The effort was good enough to win a home Gulf South Conference game. The execution, most any other day, was good enough to win.
The coaching, well, let’s let Bobby Champagne tell you about that in the aftermath of a 70-67 loss to Alabama-Huntsville on Saturday at Flowers Hall.
“This game is on me. It’s my fault,” UNA’s head basketball coach said.
Champagne wasn’t just deflecting criticism from his team after its third consecutive loss, either. He was referring to a technical foul whistled against him in the waning seconds against the Chargers. The popular coach admitted he lost control with 19.7 seconds to play after back-to-back calls went against his team.
Despite the fouls — a charging call against DeAndre Hersey in the paint and a bumping foul against Marquel Darrington on the ensuing inbounds play, UNA only trailed 68-65. When UAH called timeout, Champagne charged out to half court, still arguing his case.
That’s when he got the technical foul, and Jamie Smith’s two free throws put the Lions in a five-point hole. Still, with a score and a turnover UNA had a chance to send the game to overtime. But Nathan Spehr’s 3-point try ticked off the front of the rim, allowing UAH to seal the Gulf South Conference’s regular-season title.
Champagne admitted he lost control at the worst possible time and was contrite after.
“I can’t apologize enough for my behavior,’” Champagne said. “Our coach wasn’t very smart today. I don’t need to get that technical. That’s all my fault. Our kids played too hard for me to make it about me and my personal views on whether that was a charge or not. It doesn’t matter. I need to be smart. I take full responsibility for today’s loss. Our kids played too hard for me to screw it up.”
Although the outcome didn’t suit the Lions, the atmosphere at Flowers Hall on Saturday was a throwback to the days when Otis Boddie was king of the court and hated rivals such as Jacksonville State and Troy came to town.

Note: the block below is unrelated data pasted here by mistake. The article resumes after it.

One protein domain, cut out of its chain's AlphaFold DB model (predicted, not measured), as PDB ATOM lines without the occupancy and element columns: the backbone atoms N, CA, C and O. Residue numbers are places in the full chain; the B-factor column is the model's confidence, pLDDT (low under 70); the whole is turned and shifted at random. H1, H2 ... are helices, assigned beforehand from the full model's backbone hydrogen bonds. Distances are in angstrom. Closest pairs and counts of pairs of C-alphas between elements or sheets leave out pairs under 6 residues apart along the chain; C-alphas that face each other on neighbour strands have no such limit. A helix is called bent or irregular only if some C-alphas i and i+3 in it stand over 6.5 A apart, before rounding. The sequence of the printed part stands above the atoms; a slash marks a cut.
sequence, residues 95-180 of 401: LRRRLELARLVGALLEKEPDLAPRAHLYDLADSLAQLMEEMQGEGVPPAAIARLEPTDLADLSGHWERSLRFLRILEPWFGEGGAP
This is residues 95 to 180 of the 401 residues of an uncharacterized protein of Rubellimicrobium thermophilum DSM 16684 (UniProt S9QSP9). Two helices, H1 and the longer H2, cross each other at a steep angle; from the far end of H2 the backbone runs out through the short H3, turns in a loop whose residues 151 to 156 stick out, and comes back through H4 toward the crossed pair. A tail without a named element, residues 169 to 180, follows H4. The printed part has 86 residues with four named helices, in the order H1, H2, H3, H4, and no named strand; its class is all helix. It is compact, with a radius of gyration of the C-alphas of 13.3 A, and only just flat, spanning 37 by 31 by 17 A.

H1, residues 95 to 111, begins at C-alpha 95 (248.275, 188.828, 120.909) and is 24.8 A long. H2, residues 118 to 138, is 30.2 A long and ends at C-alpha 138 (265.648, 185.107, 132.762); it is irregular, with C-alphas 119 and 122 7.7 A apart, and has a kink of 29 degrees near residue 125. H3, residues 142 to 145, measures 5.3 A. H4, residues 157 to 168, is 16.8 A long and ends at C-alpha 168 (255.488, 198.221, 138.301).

The stands were packed, and a sizable number of UAH fans did their best to not get drowned out by UNA’s vocal student section for a ‘White Out’ game. It was a tribute to what easily is the GSC’s most heated basketball rivalry. There’s mutual respect between the teams, but also no love lost either.
The truth is Champagne didn’t cost UNA the game. He certainly didn’t help matters with the untimely technical, but the Lions for as hard as they played, hurt themselves with some forced shots and some defensive lapses. There weren’t many, but the Chargers seemed to take advantage of each one.
UNA closes out the home portion of its season Thursday night with a visit from struggling West Georgia. Champagne isn’t calling it a must-win game – “There are 27 must-wins on our schedule,” he said, but the Lions need something positive to happen in a hurry. They’ve dropped three games in a row at a bad time. They need momentum heading into the conference tournament March 7-10 in Birmingham.
“We have to bounce back,” Champagne said. “It’s hard after a three-game losing streak. We have to beat West Georgia, who has been struggling as well. We’re in the same boat.”
And then Champagne reverted to agonizing over the technical foul.
“I don’t think our guys have lost confidence,” he said. “They might be mad at me, and deservedly so. They should be. I talk to them all the time about making the right decisions and I didn’t make the right decision today.”
As he walked toward the locker room, Champagne said something about suspending himself for the next game. Most likely, he was joking. The Lions need his energy on the sideline. Next time, that energy needs to be spent drawing up a winning play instead of berating officials at the key moment. It’s a safe bet Champagne learned that lesson Saturday.